CS145 - Introduction to Databases
Spring 2001, Prof. Widom

Assignment #5
Due Wednesday May 16



Problem 1

Consider the following four relations:
   EmpDept(empID,deptNo)    // empID is key
   EmpOffice(empID,office)  // empID is key
   EmpPhone(empID,phone)    // empID is key
   DeptMgr(deptNo,mgrID)    // deptNo is key
and the following view that joins all four relations:
   create view AllInfo as
      (select ED.empID, ED.deptNo, EO.office, EP.phone, DM.mgrID
       from EmpDept as ED, EmpOffice as EO, EmpPhone as EP, DeptMgr as DM
       where ED.empID = EO.empID
       and EO.empID = EP.empID
       and ED.deptNo = DM.deptNo)

(a) Write a SQL query to find the offices of all employees whose department manager has ID 123. Do not use the view, and eliminate duplicate offices in your result.

(b) Now write the same query using the view and not the base relations. Again, eliminate duplicate offices in your result.

(c) Are the queries in parts (a) and (b) equivalent? If so, briefly explain why. If not, give a simple counterexample consisting of four relation instances, the view instance, and the two different query results.

Problem 2

Suppose you are developing a database management system. So far, the system has standard SQL authorization for tables and queries (as covered in class and in the textbook), and it supports SQL virtual views (as covered in class and in the textbook). Your job is to implement authorization checking for operations related to views, while introducing as little additional machinery as possible. Specifically:

(a) What privileges should be required for a user U1 to create a view? That is, using existing authorization features, what can the system check before executing the following statement issued by user U1?

  CREATE VIEW V(A1, A2, ..., An) AS [SQL query]

(b) What privileges should be required for a user U2 to refer to a view in a query? That is, using existing authorization features, what can the system check before executing the following statement issued by user U2?

  SELECT [Select List] FROM ..., V, ... WHERE [Condition]

Note: This problem is more open-ended than most of your written exercises, but it still has concise, correct solutions.

Problem 3

Consider a set of users U, V, W, X, and Y. Suppose that user U creates a relation R(A) and is thus the owner of relation R. Now suppose the following set of statements is executed in order:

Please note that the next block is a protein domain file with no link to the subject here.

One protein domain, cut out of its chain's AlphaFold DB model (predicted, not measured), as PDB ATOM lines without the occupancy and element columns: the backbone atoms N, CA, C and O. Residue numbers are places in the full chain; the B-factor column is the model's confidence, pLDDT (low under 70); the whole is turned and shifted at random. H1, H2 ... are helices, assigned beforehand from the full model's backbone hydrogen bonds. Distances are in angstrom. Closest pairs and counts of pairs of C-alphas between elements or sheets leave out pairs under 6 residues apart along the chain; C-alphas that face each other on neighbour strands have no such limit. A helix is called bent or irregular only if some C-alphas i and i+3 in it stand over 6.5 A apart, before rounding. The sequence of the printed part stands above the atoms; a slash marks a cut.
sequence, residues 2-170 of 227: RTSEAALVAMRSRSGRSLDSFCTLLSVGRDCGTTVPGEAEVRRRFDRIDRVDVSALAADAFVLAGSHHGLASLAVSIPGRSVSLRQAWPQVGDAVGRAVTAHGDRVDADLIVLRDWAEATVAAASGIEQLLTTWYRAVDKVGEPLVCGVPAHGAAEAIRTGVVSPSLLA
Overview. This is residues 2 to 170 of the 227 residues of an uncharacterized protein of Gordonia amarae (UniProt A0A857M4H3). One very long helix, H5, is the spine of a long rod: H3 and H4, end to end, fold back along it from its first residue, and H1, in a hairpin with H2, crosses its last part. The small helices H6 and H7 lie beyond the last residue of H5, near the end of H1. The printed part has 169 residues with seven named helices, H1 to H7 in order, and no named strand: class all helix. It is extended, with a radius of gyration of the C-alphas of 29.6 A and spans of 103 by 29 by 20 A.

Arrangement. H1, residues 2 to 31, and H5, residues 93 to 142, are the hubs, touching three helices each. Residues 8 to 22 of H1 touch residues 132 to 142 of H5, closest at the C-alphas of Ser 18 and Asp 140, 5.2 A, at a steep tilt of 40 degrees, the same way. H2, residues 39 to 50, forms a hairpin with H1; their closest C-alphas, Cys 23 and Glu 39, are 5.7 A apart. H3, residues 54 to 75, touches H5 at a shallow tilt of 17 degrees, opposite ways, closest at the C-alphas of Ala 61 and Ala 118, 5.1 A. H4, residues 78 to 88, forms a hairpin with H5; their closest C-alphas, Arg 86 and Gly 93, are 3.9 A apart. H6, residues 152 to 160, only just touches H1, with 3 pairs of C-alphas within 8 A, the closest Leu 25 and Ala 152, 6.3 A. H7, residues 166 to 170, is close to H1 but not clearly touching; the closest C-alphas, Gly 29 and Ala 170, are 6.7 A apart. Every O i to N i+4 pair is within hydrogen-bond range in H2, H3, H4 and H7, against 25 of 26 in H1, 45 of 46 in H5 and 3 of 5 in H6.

1Ugrant select on R to V,W with grant option
2Vgrant select on R to W
3Wgrant select on R to X,Y
4Ugrant select on R to Y
5Urevoke select on R from V restrict
6Urevoke select on R from W cascade

Show the grant diagram after steps 4, 5, and 6. Since all of the nodes in the diagrams will be for privilege "select on R," you may omit writing it in each node.

Problem 4

There's a type of database security that was not covered in class or in the textbook called "statistical authorization." With statistical authorization, some users may be permitted to retrieve only aggregate information from the database, e.g., average salaries but not individual salaries. Furthermore, to prevent users from applying aggregates to very small numbers of tuples (such as the average of one salary!), the system requires that a certain minimum number of tuples contribute to each aggregate result. Finally, to prevent the user from using intersection properties to deduce a single value (e.g., the user could ask for X=sum(A1,A2,A3,A4,A5), then ask for Y=sum(A2,A3,A4,A5), then compute X-Y to deduce the value of A1), the system may require that the tuples participating in multiple queries issued by the same user have a small intersection. In this problem you will explore how, even with such security measures, specific information can still be deduced from the database.